- Separated by just one second, Francis Larabal and David Mandago of Kenya take first and second place in exciting finish to Joongang Seoul Marathon (Joongang Daily)
- South Korea's trade surplus reaches $3.79 billion in October, beating predictions (Yonhap, WSJ)
- Seoul and Washington hammer out operational plan to deal with North Korean collapse (links here)
- Choi Nayeon birdies to win her second LPGA title, at Hana Bank-Kolon Championship in Inchon (UPI, AP via WaPo, Korea Times)
- Five more H1N1 "swine flu" deaths bring South Korea's total to forty (Xinhua)
- KERI says an H1N1 influenza pandemic in South Korea could slash GDP by up to 5.6% (links here)
- South Korean exports in October fall less than economists expectations; 8.3% year-on-year decline was better than 11.8% drop predicted in Bloomberg survey (Bloomberg)
- South Korea's average export value per working day rise to one-year high of $1.48 billion in October (Reuters via CNBC)
- Clocks decline by one hour across United States, a 4.2% drop from the previous day; White House says they expect a V-shaped recovery by mid-March (NYT)
Monday, November 2, 2009
Korea news links for November 2, 2009: Fall back
Korea and Japan are mulling a joint decision to employ daylight saving time as early as next year, but for now, the switch from DST to standard time is still an issue, vis-à-vis time differences with those parts of the world not in the Korea-Japan Time Zone (UTC+9). As of 2 a.m. on November 1, most of the United States moved their clocks back one hour (Hawaii being an exception). So, for example, California is now seven hours ahead of Seoul (but minus one day) instead of eight hours ahead (minus one day).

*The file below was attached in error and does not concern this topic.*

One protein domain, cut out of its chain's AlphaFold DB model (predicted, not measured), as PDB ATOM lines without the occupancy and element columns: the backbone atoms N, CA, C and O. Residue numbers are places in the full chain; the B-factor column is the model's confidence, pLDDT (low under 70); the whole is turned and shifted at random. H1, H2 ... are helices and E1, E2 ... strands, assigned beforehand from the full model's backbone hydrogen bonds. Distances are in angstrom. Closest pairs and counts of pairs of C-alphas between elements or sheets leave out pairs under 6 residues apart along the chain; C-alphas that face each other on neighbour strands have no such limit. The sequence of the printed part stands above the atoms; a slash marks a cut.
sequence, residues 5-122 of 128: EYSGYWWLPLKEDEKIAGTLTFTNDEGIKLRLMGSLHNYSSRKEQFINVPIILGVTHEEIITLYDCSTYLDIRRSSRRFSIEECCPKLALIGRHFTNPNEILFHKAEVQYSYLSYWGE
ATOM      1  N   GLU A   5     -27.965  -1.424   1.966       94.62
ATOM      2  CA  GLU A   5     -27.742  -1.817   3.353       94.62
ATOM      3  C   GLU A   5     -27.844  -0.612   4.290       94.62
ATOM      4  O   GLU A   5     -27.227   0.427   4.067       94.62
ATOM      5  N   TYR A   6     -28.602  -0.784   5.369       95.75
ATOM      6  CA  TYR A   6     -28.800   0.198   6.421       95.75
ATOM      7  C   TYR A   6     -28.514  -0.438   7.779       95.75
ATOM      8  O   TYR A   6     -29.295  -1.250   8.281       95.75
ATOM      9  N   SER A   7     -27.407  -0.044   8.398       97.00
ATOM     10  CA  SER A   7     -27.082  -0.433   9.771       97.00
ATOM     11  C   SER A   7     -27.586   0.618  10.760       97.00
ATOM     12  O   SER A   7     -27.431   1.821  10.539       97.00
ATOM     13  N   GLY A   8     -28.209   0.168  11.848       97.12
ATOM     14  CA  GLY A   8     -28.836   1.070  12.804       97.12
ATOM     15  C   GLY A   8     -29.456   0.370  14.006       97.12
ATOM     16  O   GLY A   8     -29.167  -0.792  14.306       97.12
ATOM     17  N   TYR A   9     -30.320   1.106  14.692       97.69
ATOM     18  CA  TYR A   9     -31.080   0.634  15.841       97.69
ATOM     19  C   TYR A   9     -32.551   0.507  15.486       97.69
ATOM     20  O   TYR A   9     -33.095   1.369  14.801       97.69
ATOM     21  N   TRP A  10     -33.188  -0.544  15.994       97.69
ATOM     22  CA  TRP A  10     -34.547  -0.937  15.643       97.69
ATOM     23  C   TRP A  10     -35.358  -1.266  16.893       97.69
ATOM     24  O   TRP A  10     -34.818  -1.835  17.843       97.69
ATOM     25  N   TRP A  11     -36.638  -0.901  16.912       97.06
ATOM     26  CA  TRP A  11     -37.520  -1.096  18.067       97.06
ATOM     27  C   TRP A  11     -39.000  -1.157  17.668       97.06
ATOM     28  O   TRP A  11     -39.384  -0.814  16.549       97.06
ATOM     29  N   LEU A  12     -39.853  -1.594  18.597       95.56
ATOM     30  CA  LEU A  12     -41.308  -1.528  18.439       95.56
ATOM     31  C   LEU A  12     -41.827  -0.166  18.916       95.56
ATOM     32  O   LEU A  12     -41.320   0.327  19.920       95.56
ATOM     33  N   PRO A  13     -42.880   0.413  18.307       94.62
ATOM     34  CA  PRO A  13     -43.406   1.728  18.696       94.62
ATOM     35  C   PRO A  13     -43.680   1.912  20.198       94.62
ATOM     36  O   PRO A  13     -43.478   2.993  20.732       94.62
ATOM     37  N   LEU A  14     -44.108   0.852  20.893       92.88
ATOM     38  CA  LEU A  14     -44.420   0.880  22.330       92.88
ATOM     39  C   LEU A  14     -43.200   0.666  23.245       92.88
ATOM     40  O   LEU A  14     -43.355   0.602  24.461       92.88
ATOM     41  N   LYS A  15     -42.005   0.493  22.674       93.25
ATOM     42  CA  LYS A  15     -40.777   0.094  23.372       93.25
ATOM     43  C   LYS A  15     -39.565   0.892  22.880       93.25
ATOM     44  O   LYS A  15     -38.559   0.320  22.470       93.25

What that means for those of you currently in Korea (or Japan), is that your time difference calculation-impaired relatives back in the US of A will be calling you at 4 a.m. instead of 3 a.m. Please make a note of it.
Meanwhile, it looks like the early November weather in Seoul was a good day for a marathon (the Joongang Seoul marathon in story #1, not to be confused with the Seoul International Marathon in March) or, for the less athletic, Seoul's first annual walkathon. The former ended up at Olympic Stadium, while the latter ended up near the World Cup Stadium, on opposite ends of the city, lest there be some confusion and embarrassment and scandal.